Alan Crane

Associate Professor of Finance

Alan Crane is an Associate Professor of Finance at Rice University’s Jones School of Business. He has degrees in economics, finance, and accounting and a PhD from the University of Texas at Austin. His research focuses on the interaction between institutional investors and corporations with an emphasis on those investors’ impact on corporate financial policies and their performance evaluation. He has published academic articles in the top finance journals such as Journal of Finance, Review of Financial Studies, Journal of Financial Economics, Journal of Financial and Quantitative Analysis, and Management Science. Alan has presented research at a number of major universities and conferences in both the U.S. and internationally, and his research has appeared in the popular press in such places as CNBC and Bloomberg. Alan’s teaching focuses on corporate finance and in particular corporate investment policy and project valuation. He has won multiple teaching awards, at both Rice and University of Texas. Prior to joining academia, Alan worked in consulting, focusing on risk-management of energy trading organizations and on specialized valuation of midstream energy assets.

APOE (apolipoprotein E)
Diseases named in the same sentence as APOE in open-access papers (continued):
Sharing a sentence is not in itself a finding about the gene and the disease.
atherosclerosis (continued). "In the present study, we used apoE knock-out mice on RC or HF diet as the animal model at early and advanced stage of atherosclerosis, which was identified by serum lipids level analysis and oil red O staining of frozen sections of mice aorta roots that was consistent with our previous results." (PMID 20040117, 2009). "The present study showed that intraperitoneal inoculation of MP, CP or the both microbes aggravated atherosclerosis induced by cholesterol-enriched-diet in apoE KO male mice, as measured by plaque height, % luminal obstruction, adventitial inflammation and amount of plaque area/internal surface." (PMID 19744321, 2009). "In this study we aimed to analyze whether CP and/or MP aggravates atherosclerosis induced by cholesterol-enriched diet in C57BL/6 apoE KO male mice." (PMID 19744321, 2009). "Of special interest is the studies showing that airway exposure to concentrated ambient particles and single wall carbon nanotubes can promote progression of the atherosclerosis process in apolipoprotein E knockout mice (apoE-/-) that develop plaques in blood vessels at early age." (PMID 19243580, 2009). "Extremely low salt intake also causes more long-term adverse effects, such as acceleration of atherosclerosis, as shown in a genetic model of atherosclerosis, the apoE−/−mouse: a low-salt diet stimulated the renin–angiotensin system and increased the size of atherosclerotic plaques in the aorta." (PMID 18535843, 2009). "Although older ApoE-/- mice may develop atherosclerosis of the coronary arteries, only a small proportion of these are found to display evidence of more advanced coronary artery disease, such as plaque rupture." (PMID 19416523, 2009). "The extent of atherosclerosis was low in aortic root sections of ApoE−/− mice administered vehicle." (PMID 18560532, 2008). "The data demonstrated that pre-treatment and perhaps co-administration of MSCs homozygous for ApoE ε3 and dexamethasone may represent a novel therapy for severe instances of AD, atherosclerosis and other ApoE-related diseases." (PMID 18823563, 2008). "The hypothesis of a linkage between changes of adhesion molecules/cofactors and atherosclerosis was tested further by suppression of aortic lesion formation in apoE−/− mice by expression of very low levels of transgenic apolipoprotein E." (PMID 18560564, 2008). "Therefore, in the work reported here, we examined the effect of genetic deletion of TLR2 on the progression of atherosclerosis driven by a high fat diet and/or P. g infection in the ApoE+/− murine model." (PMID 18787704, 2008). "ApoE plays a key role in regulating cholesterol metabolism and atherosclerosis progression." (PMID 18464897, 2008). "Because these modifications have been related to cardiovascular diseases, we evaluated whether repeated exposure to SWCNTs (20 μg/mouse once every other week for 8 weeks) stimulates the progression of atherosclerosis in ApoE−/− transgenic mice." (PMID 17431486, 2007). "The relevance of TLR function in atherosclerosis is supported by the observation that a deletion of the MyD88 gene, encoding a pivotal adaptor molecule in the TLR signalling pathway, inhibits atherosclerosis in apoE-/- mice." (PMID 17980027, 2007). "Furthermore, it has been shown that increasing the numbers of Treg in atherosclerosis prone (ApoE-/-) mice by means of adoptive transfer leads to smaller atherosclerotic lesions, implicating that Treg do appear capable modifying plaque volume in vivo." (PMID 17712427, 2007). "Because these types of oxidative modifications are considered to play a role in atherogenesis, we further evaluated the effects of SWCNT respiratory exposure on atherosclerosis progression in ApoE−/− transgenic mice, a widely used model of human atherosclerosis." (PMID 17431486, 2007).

To read more about Prof. Crane’s work, please visit Rice Business Wisdom.

Teaching Interests:

  • Core Finance
  • Corporate investment policy
  • Corporate financial policy
  • Managerial economics

Research Interests:

  • Empirical corporate finance
  • Institutional Investors
  • Governance


Journal Article
Crane, A.D. & Crotty, K. (2016). Passive versus Active Fund Performance: Do Index Funds Have Skill? Journal of Financial and Quantitative Analysis. doi:10.2139/ssrn.2467102

Journal Article
Crane, A.D. & Koch, A. (Forthcoming). Shareholder Litigation and Ownership Structure: Evidence from a Natural Experiment. Mangagement Science. doi:10.1287/mnsc.2016.2561

Journal Article
Weston, J., Crane, A.D., & Michenaud, S. (2015). The Effect of Institutional Ownership on Payout Policy: Evidence from Index Thresholds. Review of Financial Studies, 29(6), 1377-1408. doi:10.1093/rfs/hhw012